Historical past and Mission – The Salt Lake Tribune

The Tribune is Utah’s unbiased voice. Constructing on a legacy of brave, watchdog journalism, we try to inform tales which are fascinating, vital and inclusive. Devoted to equity and accuracy, we goal to have interaction and empower you — our readers.

The primary version of what’s now known as The Tribune hit the streets on April 15, 1871. It was known as “The Tribune & Utah Mining Gazette.”

For the following 30 years, The Tribune handed via a sequence of salty house owners who engaged the publication in raucous duels with The Church of Jesus Christ of Latter-day Saints. In 1901, the newspaper was acquired by U.S. Sen. Thomas Kearns and David Keith, distinguished Utah mining figures.

Upon Kearns’ loss of life in 1918, sole possession was acquired by the Kearns household. The circulation on the time was 10,000 on weekdays and 15,000 on Sundays. In 1924, John F. Fitzpatrick turned the writer. Beneath his route, the afternoon Salt Lake Telegram was merged into the morning Salt Lake Tribune in 1952. It was additionally beneath the Fitzpatrick tenure that The Tribune received a Pulitzer Prize for Breaking Information for its reporting of a 1956 air catastrophe over the Grand Canyon.

The Tribune and the Latter-day Saint church-owned Deseret Information signed a joint working settlement (JOA) in 1952, with U.S. Justice Division approval, to type an unbiased entity known as the Newspaper Company Company (NAC). Beneath this JOA settlement, the promoting, manufacturing and supply operations of the 2 newspapers had been dealt with by the NAC, also called Utah Media Group. Editorially, nonetheless, The Tribune and Deseret Information remained unbiased and aggressive.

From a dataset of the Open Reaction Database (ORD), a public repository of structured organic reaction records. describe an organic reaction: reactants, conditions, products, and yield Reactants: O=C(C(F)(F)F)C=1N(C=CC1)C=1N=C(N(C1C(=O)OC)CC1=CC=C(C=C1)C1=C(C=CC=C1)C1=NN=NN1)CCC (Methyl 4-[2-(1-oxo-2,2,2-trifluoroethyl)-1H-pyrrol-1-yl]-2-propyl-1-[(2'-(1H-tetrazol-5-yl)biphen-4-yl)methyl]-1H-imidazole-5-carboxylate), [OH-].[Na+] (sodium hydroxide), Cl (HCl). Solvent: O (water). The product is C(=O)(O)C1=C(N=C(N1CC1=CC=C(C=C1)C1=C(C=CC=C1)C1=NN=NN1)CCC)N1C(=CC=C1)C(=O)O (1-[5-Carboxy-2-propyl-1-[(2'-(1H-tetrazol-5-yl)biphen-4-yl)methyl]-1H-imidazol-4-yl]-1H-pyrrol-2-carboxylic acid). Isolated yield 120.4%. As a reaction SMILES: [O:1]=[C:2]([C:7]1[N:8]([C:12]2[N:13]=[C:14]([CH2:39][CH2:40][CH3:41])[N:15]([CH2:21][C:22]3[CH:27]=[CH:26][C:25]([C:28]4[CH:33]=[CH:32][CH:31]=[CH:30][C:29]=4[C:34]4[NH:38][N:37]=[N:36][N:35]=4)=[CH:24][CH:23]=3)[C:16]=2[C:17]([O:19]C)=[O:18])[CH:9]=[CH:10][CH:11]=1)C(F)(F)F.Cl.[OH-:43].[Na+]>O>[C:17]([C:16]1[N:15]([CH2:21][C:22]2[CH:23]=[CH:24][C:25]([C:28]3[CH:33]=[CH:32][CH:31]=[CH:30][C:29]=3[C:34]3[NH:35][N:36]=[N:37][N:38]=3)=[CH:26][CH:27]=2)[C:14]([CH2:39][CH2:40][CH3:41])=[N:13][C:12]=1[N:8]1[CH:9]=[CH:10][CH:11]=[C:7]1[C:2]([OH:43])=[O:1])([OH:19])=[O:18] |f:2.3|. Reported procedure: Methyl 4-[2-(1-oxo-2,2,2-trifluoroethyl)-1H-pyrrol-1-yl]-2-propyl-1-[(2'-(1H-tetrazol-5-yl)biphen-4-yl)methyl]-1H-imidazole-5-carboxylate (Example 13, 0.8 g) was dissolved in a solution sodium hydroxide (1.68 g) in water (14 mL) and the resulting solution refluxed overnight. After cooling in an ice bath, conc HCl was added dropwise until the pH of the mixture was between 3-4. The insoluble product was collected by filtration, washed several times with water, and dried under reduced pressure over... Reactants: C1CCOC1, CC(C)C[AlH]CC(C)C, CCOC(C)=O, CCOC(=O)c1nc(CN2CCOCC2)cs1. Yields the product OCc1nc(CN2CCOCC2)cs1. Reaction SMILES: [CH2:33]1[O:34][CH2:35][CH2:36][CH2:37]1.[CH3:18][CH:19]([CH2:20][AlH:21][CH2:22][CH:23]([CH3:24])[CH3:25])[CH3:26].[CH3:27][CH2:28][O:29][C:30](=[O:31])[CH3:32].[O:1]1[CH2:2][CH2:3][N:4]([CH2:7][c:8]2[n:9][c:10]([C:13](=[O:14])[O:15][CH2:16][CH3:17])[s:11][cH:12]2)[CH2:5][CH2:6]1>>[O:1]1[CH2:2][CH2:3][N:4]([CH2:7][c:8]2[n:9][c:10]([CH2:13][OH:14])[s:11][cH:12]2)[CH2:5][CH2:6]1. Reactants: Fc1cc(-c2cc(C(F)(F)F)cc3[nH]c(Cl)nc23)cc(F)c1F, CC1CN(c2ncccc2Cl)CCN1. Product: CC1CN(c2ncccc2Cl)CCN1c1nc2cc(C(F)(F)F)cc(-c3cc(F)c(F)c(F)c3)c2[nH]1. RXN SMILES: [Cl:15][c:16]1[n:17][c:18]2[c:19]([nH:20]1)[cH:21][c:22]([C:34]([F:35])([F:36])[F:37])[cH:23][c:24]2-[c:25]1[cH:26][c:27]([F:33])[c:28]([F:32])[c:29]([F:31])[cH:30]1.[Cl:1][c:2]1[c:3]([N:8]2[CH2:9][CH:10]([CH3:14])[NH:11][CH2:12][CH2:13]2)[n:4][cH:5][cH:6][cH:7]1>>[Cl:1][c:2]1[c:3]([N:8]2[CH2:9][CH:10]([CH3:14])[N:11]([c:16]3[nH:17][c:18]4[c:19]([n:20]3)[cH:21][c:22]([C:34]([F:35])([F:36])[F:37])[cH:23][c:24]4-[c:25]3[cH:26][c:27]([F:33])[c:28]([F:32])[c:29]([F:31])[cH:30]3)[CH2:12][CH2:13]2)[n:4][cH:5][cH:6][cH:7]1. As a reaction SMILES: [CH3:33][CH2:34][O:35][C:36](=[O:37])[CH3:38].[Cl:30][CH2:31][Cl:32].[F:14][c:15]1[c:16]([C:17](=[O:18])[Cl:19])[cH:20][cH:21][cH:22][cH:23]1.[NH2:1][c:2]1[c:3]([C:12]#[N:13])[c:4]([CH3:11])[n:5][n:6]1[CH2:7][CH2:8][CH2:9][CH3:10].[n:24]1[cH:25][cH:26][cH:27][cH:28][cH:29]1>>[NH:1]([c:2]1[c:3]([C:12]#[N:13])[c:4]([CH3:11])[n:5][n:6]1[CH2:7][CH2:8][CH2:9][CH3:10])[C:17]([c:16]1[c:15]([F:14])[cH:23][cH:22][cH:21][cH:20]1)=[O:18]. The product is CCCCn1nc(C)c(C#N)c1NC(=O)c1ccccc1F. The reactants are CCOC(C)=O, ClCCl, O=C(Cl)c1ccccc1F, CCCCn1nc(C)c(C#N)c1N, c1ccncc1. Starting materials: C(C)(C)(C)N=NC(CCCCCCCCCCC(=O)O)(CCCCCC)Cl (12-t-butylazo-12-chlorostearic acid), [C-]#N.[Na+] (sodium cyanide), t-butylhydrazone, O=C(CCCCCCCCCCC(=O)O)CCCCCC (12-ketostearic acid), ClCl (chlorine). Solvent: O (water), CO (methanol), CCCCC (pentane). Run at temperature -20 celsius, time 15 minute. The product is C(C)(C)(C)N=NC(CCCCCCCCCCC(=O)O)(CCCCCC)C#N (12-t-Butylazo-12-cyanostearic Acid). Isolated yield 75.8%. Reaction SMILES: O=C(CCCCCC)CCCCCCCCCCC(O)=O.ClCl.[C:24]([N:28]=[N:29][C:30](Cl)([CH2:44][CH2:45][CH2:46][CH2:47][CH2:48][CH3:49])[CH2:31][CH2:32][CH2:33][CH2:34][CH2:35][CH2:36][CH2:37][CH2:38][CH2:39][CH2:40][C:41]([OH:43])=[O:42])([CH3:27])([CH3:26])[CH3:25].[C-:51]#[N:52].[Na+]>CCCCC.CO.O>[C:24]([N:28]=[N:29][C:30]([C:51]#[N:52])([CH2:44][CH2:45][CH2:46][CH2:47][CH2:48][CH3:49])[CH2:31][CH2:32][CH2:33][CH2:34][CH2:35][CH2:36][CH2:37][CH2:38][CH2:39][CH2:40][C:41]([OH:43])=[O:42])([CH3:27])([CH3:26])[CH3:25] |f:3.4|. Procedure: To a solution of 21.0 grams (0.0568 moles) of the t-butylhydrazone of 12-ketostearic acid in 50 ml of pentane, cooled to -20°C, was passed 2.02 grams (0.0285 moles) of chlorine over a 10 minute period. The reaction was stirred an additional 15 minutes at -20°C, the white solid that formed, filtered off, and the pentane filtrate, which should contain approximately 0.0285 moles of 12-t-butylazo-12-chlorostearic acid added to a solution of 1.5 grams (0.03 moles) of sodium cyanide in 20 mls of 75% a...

John W. Gallivan turned president and writer upon Fitzpatrick’s loss of life in 1960. When Gallivan took writer emeritus standing in 1984, Jerry O’Brien was named Tribune writer and Dominic Welch turned president and CEO of Kearns Tribune. Upon O’Brien’s loss of life in 1994, Welch assumed the writer’s duties and duties.

In 1997, The Tribune was bought to Tele-Communications Inc. (TCI). However after the newspaper’s sale to TCI, the corporate merged with AT&T Corp. and in January 2001, Denver-based Media Information Group purchased the newspaper and Dean Singleton turned writer.

With the emergence of the web, your entire newspaper business confronted monetary instability and by 2010 The Tribune was bought once more, this time to Alden World Capital, a New York-based hedge fund, with Terry Orme turning into writer in 2013. In 2014, Alden renegotiated the JOA with the Deseret Information to The Tribune’s monetary drawback, prompting layoffs, a lawsuit and a U.S. Division of Justice investigation.

After two years of intense negotiations, Utah businessman Paul Huntsman bought the newspaper, turning into proprietor and writer in 2016. He continued to assist the Tribune’s custom of hard-hitting native information protection, a choice that led to the newspaper’s second Pulitzer Prize in 2017.

However because the monetary instability of the newspaper business continued to threaten The Tribune’s long-term success, Huntsman applied to the IRS for nonprofit standing, arguing the newspaper’s mission and goal was charitable in nature and the enterprise must be a group asset. On Oct. 29, 2019, the IRS granted The Tribune 501(c)(3) status, making it the primary legacy newspaper within the U.S. to rework from a for-profit firm to a nonprofit entity. Beneath the brand new construction, The Tribune is governed by a board of directors, with Huntsman serving as chairman of the board.

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